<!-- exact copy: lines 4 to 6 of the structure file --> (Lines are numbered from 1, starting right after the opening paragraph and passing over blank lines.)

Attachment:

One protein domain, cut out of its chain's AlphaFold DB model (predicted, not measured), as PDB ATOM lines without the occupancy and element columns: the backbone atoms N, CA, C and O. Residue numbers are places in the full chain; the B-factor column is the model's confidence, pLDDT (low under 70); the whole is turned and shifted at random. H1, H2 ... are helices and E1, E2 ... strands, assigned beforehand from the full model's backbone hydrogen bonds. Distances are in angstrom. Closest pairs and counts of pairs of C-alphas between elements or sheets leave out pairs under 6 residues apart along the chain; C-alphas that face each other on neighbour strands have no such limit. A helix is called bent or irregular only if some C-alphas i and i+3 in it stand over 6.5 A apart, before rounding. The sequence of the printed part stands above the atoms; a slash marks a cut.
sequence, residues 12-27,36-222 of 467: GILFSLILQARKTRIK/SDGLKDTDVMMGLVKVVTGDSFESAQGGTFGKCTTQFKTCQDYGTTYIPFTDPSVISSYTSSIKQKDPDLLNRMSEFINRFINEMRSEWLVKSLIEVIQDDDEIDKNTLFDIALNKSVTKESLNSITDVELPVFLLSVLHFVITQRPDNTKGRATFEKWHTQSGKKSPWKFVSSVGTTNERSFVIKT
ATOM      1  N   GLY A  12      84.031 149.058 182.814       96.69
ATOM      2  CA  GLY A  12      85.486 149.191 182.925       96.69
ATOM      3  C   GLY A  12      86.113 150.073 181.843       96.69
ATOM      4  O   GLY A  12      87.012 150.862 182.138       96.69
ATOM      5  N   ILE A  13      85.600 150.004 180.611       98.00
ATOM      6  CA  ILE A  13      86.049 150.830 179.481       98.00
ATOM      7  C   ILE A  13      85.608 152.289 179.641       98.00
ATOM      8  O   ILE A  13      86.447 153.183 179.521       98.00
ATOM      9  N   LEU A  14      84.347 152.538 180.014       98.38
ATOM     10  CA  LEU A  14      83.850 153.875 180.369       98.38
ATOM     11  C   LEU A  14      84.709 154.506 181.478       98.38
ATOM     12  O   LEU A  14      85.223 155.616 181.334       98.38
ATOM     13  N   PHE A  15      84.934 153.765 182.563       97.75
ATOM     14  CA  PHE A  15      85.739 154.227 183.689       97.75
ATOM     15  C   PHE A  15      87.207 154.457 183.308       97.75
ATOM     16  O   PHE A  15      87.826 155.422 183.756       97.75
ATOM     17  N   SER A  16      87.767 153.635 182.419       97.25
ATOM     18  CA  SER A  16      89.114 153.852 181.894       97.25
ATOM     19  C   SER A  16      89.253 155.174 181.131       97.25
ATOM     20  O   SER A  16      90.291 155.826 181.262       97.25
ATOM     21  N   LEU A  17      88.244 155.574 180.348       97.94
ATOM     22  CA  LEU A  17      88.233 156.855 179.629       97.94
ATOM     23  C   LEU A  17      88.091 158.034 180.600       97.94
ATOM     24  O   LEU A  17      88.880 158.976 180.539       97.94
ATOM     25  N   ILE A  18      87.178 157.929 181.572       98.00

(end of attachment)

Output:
ATOM      3  C   GLY A  12      86.113 150.073 181.843       96.69
ATOM      4  O   GLY A  12      87.012 150.862 182.138       96.69
ATOM      5  N   ILE A  13      85.600 150.004 180.611       98.00